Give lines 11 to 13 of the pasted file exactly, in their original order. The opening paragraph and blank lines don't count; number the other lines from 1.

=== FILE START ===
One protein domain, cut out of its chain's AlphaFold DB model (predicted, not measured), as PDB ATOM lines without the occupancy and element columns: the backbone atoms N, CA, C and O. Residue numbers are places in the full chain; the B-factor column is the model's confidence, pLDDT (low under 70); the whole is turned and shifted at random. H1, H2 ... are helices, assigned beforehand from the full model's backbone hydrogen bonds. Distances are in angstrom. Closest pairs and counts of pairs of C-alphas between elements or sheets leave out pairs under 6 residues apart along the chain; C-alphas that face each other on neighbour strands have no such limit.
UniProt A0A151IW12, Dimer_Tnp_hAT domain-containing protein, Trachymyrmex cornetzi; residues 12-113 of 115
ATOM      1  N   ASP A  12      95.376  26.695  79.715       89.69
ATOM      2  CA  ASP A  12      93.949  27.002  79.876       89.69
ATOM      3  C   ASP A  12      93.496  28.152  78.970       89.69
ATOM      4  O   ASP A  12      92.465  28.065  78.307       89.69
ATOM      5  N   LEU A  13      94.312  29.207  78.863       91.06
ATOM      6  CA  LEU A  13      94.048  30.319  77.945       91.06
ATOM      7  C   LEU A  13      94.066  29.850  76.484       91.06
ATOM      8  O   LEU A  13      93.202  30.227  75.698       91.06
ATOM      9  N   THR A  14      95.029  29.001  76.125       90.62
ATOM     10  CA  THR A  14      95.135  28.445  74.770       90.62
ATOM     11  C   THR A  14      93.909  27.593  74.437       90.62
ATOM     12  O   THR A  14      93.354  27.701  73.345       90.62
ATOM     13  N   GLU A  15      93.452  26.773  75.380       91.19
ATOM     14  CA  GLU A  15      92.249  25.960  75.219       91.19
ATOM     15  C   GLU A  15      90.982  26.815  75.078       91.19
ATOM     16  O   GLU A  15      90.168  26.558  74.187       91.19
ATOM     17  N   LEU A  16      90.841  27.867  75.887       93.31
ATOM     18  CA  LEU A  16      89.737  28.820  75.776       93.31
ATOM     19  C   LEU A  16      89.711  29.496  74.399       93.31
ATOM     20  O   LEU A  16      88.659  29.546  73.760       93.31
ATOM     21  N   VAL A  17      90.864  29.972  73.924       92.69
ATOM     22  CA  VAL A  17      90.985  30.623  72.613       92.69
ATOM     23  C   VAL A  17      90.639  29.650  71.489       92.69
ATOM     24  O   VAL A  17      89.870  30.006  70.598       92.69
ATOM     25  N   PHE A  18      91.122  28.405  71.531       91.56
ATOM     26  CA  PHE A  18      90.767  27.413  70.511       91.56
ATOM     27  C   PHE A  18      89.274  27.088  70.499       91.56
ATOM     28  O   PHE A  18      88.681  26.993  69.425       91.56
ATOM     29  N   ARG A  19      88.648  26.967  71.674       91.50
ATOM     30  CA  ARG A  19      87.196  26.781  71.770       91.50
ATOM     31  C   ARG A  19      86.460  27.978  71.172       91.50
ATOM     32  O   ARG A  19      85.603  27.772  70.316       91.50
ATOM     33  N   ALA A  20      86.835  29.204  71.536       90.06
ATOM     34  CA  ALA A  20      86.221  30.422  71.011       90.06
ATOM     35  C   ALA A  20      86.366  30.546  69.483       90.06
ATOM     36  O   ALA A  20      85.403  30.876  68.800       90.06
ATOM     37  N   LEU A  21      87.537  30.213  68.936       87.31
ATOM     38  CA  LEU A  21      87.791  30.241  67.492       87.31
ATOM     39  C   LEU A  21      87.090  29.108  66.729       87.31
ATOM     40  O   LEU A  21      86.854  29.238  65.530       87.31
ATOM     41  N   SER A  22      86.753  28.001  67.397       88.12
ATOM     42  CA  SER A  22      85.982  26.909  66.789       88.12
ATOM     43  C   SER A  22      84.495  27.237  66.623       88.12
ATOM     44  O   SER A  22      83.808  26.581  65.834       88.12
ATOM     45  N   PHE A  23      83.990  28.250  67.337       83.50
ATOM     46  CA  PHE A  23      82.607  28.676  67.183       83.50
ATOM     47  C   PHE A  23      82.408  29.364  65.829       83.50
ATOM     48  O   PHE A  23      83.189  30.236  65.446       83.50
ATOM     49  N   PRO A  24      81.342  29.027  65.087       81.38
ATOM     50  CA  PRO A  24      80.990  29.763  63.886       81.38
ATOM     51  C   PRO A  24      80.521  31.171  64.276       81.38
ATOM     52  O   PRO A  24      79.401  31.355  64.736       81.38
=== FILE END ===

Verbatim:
ATOM     10  CA  THR A  14      95.135  28.445  74.770       90.62
ATOM     11  C   THR A  14      93.909  27.593  74.437       90.62
ATOM     12  O   THR A  14      93.354  27.701  73.345       90.62